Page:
I can't offer analysis of your hypothetical ideal case, but in real cases of small or random objects in the solar system, it seems that the trajectory becomes sufficiently indeterminate with increasing intervals from the present, that collisions and other events become really unpredictable. The most likely next event is usually a somewhat close but non-collisionary encounter that perturbs the orbit enough and uncertainly enough to render the subsequent course unpredictable.
For example 2060 Chiron, a minor planet and/or giant comet discovered in 1977 with a period presently of roughly 50 years, has been studied by both forwards and backwards integrations of its orbit -- see the report "Rapid dynamical evolution of giant comet Chiron", G. Hahn & M. E. Bailey, Nature 348 (1990) 132–136 and a study by Horner et al. (2004).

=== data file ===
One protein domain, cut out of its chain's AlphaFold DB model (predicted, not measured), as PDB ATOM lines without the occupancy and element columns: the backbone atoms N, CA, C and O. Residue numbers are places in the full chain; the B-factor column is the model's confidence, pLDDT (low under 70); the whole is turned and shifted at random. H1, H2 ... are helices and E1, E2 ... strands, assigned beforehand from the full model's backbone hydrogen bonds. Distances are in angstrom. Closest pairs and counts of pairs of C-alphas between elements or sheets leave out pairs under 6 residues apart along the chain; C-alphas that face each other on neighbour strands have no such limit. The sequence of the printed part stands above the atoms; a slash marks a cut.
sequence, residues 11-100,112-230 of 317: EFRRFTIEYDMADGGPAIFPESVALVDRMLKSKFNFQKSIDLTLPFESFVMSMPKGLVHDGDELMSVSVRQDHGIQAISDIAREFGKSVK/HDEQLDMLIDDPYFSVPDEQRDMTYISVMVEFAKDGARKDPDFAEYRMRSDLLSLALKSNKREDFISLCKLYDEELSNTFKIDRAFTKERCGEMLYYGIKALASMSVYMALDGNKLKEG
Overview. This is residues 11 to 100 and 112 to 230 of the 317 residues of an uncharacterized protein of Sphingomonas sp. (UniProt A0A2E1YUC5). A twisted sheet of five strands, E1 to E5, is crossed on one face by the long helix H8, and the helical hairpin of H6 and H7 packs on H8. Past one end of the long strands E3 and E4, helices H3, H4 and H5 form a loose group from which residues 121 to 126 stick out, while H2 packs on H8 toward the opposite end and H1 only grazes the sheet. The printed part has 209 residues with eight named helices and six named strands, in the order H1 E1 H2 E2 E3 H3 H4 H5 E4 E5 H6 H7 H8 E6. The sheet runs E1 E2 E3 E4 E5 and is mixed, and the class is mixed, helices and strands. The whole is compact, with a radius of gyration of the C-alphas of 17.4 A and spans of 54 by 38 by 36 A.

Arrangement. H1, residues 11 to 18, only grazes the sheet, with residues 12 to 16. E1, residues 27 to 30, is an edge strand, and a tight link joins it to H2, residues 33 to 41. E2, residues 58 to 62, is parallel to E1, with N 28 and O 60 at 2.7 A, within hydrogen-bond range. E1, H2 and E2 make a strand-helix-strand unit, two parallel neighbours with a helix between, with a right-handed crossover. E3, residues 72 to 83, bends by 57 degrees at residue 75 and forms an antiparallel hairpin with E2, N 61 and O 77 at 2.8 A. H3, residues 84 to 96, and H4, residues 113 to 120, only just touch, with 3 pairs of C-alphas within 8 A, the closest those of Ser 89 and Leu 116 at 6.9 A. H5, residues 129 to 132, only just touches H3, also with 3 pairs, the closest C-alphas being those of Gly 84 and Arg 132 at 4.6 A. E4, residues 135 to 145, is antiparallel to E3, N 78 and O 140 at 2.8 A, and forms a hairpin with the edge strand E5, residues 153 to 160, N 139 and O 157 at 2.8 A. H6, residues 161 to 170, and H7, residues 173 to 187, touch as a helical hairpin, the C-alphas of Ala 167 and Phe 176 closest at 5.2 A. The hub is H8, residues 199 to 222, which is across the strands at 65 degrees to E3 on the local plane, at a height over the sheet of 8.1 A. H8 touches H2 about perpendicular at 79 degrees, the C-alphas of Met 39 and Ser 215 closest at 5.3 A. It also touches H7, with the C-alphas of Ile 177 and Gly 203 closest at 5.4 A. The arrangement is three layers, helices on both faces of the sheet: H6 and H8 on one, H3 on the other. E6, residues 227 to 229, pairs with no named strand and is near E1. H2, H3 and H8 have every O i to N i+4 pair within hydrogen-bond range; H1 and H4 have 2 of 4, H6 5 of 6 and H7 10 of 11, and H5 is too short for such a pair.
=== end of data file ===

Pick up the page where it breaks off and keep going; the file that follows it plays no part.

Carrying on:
The indications for Chiron are that it has had and will again have perturbing encounters, especially with Saturn, not very close to actual collision, but enough to change its orbital axis and period. At intervals beyond such events, the course is increasingly uncertain. In effect, the closer any perturbing encounter, the more the departing trajectory and its estimation are affected by uncertainties both of real trajectory, due to arbitrary tiny influences, and of estimation, caused by any errors in the account. So the medium-long-term future of Chiron and other comparable objects can only be described in terms of statistical chance. Hahn and Bailey reported: "Simulations extending ±100,000 years from the present suggest that on this time-scale, Chiron is about twice as likely to have been a short-period comet at some time in the past as to become one in the future. The mean half-life for such evolution is ∼0.2 Myr, much less than the ∼l-Myr lifetime for ejection from the Solar System, implying that Chiron may have been a short-period comet in the past, and will probably become one in the future."
So the conclusion seems to be that in real cases, possible collisions and other orbital changes can't be identified with any certainty -- unless they happen to be imminent along the present orbital track and due to occur soon enough that there will no appreciable non-collisionary perturbing encounters to cause uncertainties in the meantime.